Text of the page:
Starting from the famous statement by Deleuze and Guattari in What Is Philosophy? that ‘[i]mmanence can be said to be the burning issue of all philosophy’, this article explores their claim of an ontology of immanence and/as relational ontology in quantum terms. The theme of this special issue allows for a rereading of the terminology of different/citation, which Deleuze developed in ‘The Method of Dramatization’ and Difference and Repetition, and I here relate it to the question of consistency of the plane of immanence, such as it is emphasised in the later work of Deleuze and Guattari. The article exemplifies the significance that the early issue of ‘dramatization’ as different/citing passage has on an adequate understanding of both ‘immanence’ and ‘becoming’, and it shows their in/seperability for a relational ontology as onto-ethology. By making the Deleuze-Guattarian immanence resonate with Barad’s (quantum) agential realism, the article zooms in on the specific quality of the ‘passage’ in order to do justice to the claim of a ‘mature’ philosophy that thinks immanence as immanent only to itself.


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Political Philosophy and Epistemology: The Case of Public Reason

Public Reason theorists in political philosophy – roughly, Rawlsians – often make what sure sound like epistemological statements. They talk about justifying principles to others, about the uncertainty with which we should hold our evaluative commitments, about reasonable persons and comprehensive doctrines, about a morally politically motivated higher epistemic standard, about intellectual modesty, and of course, about the burdens of judgment. But they rarely explain, let alone defend, these seemingly epistemological commitments, nor do they engage contemporary epistemological literature. In this paper, I expose these commitments to epistemological scrutiny, arguing that at the end of the day they cannot be vindicated. I focus on what, on such theories, a reasonable person who is nevertheless committed to a comprehensive doctrine believes, and on what epistemic standard may be politically relevant in this context.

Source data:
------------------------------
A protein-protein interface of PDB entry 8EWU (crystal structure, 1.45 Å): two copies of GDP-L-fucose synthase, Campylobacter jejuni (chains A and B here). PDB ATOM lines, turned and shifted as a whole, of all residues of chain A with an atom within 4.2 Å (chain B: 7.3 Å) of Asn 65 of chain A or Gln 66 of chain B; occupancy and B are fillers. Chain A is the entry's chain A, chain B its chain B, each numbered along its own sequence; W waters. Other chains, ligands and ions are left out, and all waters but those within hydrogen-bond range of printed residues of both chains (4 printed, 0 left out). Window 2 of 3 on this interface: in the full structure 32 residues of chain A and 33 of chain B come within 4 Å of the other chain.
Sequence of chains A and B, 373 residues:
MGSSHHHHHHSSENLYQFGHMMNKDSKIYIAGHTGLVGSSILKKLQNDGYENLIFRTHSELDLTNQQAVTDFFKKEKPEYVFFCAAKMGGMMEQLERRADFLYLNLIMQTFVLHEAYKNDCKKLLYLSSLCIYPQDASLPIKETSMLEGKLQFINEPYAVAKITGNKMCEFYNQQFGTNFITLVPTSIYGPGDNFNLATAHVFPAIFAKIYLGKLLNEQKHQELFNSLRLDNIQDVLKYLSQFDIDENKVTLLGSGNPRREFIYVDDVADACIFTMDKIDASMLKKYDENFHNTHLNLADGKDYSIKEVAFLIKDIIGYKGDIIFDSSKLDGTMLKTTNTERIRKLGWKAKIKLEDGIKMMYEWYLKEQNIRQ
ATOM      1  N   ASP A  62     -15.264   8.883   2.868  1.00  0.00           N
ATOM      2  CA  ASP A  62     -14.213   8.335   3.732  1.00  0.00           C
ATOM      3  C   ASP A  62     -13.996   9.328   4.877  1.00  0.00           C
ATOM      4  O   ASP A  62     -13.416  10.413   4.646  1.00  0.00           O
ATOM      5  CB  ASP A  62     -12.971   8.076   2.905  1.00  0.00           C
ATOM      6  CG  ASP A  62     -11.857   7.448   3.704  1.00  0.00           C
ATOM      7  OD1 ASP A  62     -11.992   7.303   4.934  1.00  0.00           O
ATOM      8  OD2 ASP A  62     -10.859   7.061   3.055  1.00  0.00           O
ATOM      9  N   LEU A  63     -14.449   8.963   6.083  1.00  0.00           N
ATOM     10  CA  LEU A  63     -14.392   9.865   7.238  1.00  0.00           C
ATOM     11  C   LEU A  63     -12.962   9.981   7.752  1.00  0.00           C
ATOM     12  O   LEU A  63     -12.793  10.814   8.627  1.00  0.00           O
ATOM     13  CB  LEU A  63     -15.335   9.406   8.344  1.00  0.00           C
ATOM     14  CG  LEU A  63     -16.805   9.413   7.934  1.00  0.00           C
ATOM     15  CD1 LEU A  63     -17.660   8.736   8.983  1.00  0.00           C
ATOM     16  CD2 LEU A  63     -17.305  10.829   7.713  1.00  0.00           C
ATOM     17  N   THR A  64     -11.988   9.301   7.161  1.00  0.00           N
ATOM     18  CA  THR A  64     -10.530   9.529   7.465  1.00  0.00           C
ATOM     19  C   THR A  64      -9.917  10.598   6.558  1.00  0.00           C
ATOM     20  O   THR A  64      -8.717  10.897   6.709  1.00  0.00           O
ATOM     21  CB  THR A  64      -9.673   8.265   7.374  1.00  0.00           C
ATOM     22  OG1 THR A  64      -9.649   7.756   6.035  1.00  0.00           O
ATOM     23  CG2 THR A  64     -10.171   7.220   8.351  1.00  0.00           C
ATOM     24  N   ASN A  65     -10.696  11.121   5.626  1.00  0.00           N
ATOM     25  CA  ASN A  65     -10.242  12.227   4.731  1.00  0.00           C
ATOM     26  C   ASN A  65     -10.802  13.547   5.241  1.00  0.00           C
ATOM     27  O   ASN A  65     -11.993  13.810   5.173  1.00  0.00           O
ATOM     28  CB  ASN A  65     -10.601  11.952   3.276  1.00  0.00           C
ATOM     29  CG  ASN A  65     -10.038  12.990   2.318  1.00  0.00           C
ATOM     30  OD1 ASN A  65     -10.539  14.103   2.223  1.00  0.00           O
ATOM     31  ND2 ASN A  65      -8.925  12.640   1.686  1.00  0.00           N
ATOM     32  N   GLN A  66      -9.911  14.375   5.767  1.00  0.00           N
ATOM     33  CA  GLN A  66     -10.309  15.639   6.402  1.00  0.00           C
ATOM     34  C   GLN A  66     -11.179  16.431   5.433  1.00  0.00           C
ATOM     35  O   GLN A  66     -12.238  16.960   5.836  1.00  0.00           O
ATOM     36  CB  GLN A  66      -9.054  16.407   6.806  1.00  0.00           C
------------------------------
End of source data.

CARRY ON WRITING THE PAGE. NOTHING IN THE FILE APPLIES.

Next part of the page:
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Gender and Philosophical Intuition

In recent years, there has been much concern expressed about the under-representation of women in academic philosophy. Our goal in this paper is to call attention to a cluster of phenomena that may be contributing to this gender gap. The findings we review indicate that when women and men with little or no philosophical training are presented with standard philosophical thought experiments, in many cases their intuitions about these cases are significantly different. In section 1 we review some of the data on the under-representation of women in academic philosophy. In section 2 we explain how we use the term ‘intuition’. and offer a brief account of how intuitions are invoked in philosophical argument and philosophical theory building. In the third section we set out the evidence for gender differences in philosophical intuition and mention some evidence about gender differences in decisions and behaviors that are (or should be) of considerable interest to philosophers. In the fourth section, our focus changes from facts to hypotheses. In that section we explain how differences in philosophical intuition might be an important part of the explanation for the gender gap in philosophy. The fifth section is a brief conclusion.